By Mike Colligan
A look into the recent history of the Pittsburgh Penguins franchise reveals no shortage of legendary offensive players. Mario Lemieux, Jaromir Jagr, Sidney Crosby, Evgeni Malkin – 13 of the last 22 Art Ross Trophy winners as regular season leading scorer have worn the black and gold (and blue).
When it comes to defense, it’s probably better to check a list of Pittsburgh Steelers alums if you’re looking for legends. It’s been 30 years since Randy Carlyle, current coach of the Anaheim Ducks, won the Penguins’ only Norris Trophy as the “defensive player who demonstrates throughout the season the greatest all-round ability in the position.”
For the past decade, the Norris Trophy could have easily been renamed the Lidstrom Trophy. Nicklas Lidstrom has year-in and year-out served as the NHL’s prototypical all-around defenseman and at the ripe old age of 40 he’s back on top as Adam Kimelman’s early Norris favorite. From NHL.com two weeks ago:
Logic dictates players don’t get better at age 40, but that’s just what Lidstrom seems to be doing. His 20 points are tied for first among NHL defensemen and his 17 assists are also tied for first.
As runners-up, Kimelman chose Colorado’s John-Michael Liles and Boston’s Zdeno Chara, but the time has come to add another name to the Norris conversation: Kris Letang.
Under the Radar
Kimelman’s oversight is understandable. The last time Kris Letang performed on a national stage he was leading the Penguins in a category that doesn’t exactly scream ‘all-around ability at the defensive position’. His 12 giveaways in a seven-game series loss to Montreal in last year’s playoffs left fans wondering if the four-year, $14m extension he received in April was a mistake.
When Sergei Gonchar‘s offseason departure was quickly followed by GM Ray Shero throwing $45m at free-agent studs Paul Martin and Zbynek Michalek, it’s safe to assume even the Penguins weren’t convinced Letang was ready to assume a role as a top defenseman.
In fact, even though Letang has piled up 26 points in 31 games to start the season, that wasn’t enough to get him a spot on the NHL All-Star Game ballot. The Penguins faithful feel so strongly about the snub that they’ve embarked on an impressive write-in campaign that has Letang sitting first among defensemen with 293,584 votes (almost 60,000 votes ahead of Norris winners Chris Pronger, Lidstrom, and Duncan Keith).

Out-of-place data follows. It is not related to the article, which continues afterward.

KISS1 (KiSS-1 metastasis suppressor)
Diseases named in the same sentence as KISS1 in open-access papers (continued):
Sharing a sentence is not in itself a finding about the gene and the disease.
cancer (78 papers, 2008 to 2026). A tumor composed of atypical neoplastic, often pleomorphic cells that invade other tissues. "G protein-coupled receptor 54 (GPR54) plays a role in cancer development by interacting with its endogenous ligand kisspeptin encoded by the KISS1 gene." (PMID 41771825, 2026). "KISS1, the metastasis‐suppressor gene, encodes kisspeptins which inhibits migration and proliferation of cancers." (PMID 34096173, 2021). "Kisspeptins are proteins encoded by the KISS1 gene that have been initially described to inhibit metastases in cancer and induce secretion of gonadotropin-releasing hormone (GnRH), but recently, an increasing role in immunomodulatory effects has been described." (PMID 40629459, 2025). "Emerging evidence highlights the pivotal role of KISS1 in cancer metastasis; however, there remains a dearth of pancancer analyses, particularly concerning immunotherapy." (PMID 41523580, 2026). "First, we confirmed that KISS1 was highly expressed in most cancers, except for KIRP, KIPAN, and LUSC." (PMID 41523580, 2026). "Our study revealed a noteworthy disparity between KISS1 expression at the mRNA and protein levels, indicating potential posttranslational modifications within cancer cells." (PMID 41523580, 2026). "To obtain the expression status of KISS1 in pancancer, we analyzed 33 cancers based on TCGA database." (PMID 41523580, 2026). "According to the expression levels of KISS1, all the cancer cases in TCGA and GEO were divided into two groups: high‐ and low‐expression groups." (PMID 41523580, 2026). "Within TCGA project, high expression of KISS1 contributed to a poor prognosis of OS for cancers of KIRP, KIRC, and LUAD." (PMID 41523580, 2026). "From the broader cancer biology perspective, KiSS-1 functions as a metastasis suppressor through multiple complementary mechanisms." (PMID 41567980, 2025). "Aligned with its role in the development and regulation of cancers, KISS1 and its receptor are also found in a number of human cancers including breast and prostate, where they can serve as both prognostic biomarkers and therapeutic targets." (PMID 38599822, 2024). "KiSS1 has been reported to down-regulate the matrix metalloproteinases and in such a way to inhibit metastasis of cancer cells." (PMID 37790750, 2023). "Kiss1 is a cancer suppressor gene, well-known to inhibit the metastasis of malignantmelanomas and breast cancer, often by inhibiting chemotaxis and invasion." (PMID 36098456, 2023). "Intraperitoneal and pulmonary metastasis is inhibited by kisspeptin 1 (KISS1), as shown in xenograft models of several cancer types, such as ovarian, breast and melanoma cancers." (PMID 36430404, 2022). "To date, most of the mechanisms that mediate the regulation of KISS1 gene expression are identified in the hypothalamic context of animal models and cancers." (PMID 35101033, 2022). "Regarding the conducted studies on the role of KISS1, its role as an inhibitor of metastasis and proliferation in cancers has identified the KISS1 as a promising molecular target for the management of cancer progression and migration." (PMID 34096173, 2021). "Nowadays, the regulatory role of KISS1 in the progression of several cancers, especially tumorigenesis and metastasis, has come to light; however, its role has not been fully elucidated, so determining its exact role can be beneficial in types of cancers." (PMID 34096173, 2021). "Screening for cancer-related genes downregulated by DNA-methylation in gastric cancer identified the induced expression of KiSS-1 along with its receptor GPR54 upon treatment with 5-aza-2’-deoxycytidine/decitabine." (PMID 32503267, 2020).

What Makes Kris Letang a Norris Trophy Defenseman?
Trying to define ‘greatest all-around ability at the defensive position’ can feel like an impossible task. For offensive and goaltending awards, pure statistics are typically the start and end of most arguments over deserving candidates.
When it comes to the Norris Trophy, Letang’s pace through 31 games slides right in line with winners from the past decade:
“Not at all,” Letang said forcefully when asked if statistics were in the back of his mind heading into this season. “No, I just want to play my game and improve defensively and offensively. If you look at it, the points are not back-door plays or anything like that. It’s just good [defensive]-zone play and it ends up in the other net because we play the right way in our zone.”
Heading into Tuesday’s action, Letang hasn’t scored a point in three consecutive games for the first time all season but he’s still registered a plus-4 rating during the ‘slump’ and continues to have a noticeable impact on the game.
Letang said “[being] more active” is the biggest reason for his success this year. “Everywhere on the ice. When I’m out there I can almost play as a forward. I’m always joining the rush.”
Skating abilities reminiscent of the retired Scott Niedermayer are what allow him to confidently jump into the offense knowing full well he is capable of recovering if the play goes the other way.
A perfect example is a shift from this game two weeks ago where Letang moves from the goal-line in the offensive zone and back to his own blueline to regroup before eventually burying the game-winning goal on a feed from Sidney Crosby:
Dan Boyle of San Jose is another defenseman capable of covering the kind of ground Letang did in that highlight, but Sharks GM Doug Wilson recently said that Boyle’s style of play can sometimes hurt the team more than it helps. What makes Letang so effective?